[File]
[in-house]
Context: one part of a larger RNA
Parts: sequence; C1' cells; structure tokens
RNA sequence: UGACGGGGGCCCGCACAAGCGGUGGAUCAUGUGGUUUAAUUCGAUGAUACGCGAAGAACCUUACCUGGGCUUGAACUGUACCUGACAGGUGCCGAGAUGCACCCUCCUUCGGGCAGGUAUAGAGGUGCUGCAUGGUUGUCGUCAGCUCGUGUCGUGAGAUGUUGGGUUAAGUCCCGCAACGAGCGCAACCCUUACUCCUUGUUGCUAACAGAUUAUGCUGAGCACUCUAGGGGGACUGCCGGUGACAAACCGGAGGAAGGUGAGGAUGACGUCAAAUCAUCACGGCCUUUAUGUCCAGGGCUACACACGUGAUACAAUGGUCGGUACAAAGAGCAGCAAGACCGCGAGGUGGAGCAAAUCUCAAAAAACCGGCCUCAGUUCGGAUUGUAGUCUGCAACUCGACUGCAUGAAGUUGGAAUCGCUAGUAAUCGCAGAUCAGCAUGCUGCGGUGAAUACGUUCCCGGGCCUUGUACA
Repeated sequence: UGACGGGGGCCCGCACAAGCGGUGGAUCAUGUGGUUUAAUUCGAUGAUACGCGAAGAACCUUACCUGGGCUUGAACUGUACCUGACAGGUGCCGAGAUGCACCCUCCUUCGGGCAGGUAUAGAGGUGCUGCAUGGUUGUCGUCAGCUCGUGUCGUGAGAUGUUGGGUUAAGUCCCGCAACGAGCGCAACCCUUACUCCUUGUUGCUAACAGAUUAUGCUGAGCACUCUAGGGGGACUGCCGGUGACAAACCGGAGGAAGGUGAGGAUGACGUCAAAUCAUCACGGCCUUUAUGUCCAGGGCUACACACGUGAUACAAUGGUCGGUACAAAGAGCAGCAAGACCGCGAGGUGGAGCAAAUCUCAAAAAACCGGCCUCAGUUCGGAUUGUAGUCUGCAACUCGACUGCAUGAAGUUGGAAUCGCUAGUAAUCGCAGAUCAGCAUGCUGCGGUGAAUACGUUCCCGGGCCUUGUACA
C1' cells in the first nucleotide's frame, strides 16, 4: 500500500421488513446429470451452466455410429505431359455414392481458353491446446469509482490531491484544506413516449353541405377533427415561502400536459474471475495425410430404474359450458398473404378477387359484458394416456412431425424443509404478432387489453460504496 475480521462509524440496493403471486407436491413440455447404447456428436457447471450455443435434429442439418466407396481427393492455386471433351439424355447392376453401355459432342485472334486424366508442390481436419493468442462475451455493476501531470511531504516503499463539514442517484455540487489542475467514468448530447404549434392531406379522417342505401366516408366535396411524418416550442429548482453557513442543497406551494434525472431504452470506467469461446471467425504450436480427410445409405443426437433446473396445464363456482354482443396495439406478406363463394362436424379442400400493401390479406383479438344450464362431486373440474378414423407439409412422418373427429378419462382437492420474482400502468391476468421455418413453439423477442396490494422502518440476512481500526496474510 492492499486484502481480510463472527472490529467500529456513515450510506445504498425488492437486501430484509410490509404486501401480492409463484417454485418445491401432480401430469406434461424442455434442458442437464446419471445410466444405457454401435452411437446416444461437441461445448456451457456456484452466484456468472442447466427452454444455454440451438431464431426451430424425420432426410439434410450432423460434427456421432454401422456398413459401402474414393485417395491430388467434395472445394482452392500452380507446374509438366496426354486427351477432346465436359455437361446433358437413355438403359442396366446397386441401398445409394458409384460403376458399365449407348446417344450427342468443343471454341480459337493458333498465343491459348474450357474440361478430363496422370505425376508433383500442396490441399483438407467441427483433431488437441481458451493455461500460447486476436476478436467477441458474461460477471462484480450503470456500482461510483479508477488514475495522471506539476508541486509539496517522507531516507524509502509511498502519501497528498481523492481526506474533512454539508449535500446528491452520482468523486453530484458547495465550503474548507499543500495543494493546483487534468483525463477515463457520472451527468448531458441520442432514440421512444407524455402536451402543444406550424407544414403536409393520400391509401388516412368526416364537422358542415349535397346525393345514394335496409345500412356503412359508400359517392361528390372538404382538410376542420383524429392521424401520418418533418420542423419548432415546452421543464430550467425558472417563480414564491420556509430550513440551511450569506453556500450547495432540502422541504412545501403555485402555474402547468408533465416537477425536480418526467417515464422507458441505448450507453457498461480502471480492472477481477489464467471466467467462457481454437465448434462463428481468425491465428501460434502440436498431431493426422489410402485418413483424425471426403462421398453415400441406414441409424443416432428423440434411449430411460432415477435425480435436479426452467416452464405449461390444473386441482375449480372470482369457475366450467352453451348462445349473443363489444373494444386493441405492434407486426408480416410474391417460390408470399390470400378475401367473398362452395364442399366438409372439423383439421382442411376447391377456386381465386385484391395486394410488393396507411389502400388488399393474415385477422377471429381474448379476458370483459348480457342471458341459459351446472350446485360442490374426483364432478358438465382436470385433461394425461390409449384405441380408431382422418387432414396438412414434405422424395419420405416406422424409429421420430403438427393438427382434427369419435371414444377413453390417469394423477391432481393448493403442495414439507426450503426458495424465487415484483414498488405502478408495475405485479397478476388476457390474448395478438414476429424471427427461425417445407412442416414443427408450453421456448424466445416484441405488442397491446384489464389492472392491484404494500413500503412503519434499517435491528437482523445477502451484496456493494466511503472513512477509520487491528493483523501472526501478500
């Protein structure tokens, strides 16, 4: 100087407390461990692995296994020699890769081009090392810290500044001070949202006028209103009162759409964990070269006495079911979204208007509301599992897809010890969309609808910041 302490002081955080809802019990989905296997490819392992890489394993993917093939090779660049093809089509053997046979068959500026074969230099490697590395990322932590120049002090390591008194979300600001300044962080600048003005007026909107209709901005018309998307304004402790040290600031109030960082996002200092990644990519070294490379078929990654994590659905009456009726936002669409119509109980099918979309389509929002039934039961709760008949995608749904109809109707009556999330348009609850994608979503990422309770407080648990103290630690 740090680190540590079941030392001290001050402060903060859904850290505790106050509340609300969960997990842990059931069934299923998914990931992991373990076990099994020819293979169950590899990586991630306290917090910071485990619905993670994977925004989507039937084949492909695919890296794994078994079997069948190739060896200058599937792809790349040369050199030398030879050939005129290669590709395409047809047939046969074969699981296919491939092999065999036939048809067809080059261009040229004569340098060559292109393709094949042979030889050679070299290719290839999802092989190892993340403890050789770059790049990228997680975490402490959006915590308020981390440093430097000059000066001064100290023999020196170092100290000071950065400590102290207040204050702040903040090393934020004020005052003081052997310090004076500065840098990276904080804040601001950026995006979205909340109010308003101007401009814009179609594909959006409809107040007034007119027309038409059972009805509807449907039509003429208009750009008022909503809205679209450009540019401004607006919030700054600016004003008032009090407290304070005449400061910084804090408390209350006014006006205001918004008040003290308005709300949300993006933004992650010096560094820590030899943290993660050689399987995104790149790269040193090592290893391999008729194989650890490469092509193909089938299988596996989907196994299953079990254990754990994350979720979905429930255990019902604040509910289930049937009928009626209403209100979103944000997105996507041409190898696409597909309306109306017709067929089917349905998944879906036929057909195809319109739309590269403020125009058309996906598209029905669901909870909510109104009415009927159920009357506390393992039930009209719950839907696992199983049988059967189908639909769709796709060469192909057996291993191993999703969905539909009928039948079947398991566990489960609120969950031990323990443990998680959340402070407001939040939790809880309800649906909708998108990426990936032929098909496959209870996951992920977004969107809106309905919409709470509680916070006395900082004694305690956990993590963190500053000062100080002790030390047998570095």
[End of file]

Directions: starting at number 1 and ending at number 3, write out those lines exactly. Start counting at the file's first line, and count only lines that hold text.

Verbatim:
[in-house]
Context: one part of a larger RNA
Parts: sequence; C1' cells; structure tokens